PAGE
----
Photo: Chuck Burton/AP

What was set to be Serena Williams’s low-key but triumphant return to competitive tennis on Sunday, after more than a year away from the game, was instead a signal that the 36-year-old, 23-time Grand Slam winner is far from peak form. At least in matches that don’t matter.

At the Fed Cup in Asheville, N.C., Williams and her sister Venus lost their doubles match to Lesley Kerkhove and Demi Schuurs of the Netherlands, 6-2, 6-3. The U.S. team had already secured the win, so the already low-pressure match—Fed Cup not WTA, doubles not singles, small arena not center court—was rendered, officially, totally meaningless. But of course it wasn’t. Besides an exhibition match in December, which Williams lost to Jelena Ostapenko, and a few social media videos of hitting practice, it was the first look at Williams back in action, only five months after giving birth to her daughter Alexis Olympia via C-section and suffering postpartum complications that included blood clots in her lungs and a torn incision site that left her confined to bed for weeks. (Last month, Williams decided to withdraw from the Australian Open, saying she needed more time to prepare.)

In a press conference on Friday, Serena Williams explained why she decided to make her return at the relatively minor Fed Cup. Per the Washington Post:

“Why not Fed Cup? It’s a great opportunity to get a new set of eyes on what I’ve been doing, with [U.S. Fed Cup Captain Kathy Rinaldi], and also just hitting with different people and seeing different balls and seeing lots of different things. So I think actually it’s a really perfect opportunity to try and come back.”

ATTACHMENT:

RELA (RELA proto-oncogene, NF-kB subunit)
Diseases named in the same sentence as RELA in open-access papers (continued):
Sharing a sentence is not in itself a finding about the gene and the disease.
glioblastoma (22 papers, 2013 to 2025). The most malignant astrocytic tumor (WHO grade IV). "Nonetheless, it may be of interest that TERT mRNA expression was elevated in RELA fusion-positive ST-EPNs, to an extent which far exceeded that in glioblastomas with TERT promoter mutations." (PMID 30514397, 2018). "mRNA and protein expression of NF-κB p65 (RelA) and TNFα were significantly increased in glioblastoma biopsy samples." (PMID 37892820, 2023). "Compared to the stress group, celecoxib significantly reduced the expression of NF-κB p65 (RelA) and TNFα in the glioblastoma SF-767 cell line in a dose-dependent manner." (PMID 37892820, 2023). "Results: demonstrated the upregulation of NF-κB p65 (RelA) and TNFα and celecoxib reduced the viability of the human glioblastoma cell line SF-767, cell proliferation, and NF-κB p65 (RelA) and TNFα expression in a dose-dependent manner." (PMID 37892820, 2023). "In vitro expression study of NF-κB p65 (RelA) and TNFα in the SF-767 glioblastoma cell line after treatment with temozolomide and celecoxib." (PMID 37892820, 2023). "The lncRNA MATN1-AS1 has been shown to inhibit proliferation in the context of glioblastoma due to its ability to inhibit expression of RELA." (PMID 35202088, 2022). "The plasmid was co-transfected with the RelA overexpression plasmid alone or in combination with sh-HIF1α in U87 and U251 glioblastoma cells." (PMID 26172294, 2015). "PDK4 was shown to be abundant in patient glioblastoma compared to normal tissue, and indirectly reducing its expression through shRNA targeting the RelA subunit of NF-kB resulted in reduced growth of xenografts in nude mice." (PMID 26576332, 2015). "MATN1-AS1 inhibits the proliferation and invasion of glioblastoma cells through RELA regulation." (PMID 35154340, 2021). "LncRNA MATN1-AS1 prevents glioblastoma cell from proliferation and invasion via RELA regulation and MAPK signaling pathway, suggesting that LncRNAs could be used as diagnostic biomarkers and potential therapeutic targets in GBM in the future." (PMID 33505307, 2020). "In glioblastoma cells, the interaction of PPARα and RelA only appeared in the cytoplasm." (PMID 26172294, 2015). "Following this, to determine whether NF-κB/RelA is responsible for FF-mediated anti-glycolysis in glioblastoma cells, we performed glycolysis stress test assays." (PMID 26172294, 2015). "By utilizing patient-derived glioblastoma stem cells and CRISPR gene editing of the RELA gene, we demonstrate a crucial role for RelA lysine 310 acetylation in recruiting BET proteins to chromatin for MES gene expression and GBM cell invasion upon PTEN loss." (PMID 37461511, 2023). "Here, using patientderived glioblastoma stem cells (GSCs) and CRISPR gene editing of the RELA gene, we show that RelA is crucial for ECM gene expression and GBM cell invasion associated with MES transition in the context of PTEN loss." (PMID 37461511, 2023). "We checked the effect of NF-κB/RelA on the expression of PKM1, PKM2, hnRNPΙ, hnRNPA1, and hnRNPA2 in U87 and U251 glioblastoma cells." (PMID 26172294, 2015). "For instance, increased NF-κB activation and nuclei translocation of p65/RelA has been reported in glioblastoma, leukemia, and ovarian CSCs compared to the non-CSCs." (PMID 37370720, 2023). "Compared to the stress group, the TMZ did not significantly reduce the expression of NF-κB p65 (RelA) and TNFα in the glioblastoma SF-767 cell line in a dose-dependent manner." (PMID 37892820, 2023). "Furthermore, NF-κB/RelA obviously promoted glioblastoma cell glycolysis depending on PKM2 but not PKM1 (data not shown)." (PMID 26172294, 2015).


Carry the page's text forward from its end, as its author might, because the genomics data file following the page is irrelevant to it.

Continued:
She continued, “It’s almost relaxing for me because I have nothing to prove.”

Maybe too relaxing. Williams is a fierce competitor, and that’s how she became the greatest tennis player of all time. She practically lives on the big stages of Grand Slams—before taking a break to have her baby, she was barely playing minor tournaments, much less the Fed Cup. Easing back into tennis with exhibitions and small tournaments makes sense for conditioning reasons, but from a competitor’s perspective, it’s wanting. It’s not hard to see Williams possibly having a hard time getting her competitive dander up in a match that doesn’t matter for her team’s advancement, against two players outside the world top-100. Despite the loss, Williams was upbeat in her post-match presser (via the AP):

“I didn’t expect to have that much power on my serves, even though they didn’t go in,” she said. “It’s just a start. I feel like that’s a very good step in the right direction.”

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And she’s rightly giving herself time to adjust to life on the road with a new baby in tow:

“I didn’t manage my time well, but I was thinking about it in the future how to manage it better,” Serena Williams said. “This is literally my first time traveling with the baby and everything. I’m going to try to do better. It was hard. It was the first time for me.”

But the most telling insight she offered after the match was about her expectations for herself.

“I think if I walk out there with low expectations, then I need to stop doing what I do,” she said. “So that’s never going to happen for me. I’m always going to have the best and highest expectations for myself. I’m OK with that because that’s just who I am.”

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As Williams gets a few more matches under her belt and continues her comeback, don’t be surprised when she plays her best tennis when the stakes, and therefore her expectations for herself, are the highest.

As Netherlands captain Paul Haarhuis said after the match, “I think she’s going to be fine. ... She’s got the game, you know.”